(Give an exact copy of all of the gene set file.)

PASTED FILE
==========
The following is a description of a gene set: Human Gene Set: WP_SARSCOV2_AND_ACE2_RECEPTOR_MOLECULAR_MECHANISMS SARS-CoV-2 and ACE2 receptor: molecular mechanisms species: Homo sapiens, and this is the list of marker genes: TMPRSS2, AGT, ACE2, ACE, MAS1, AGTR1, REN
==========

The following is a description of a gene set: Human Gene Set: WP_SARSCOV2_AND_ACE2_RECEPTOR_MOLECULAR_MECHANISMS SARS-CoV-2 and ACE2 receptor: molecular mechanisms species: Homo sapiens, and this is the list of marker genes: TMPRSS2, AGT, ACE2, ACE, MAS1, AGTR1, REN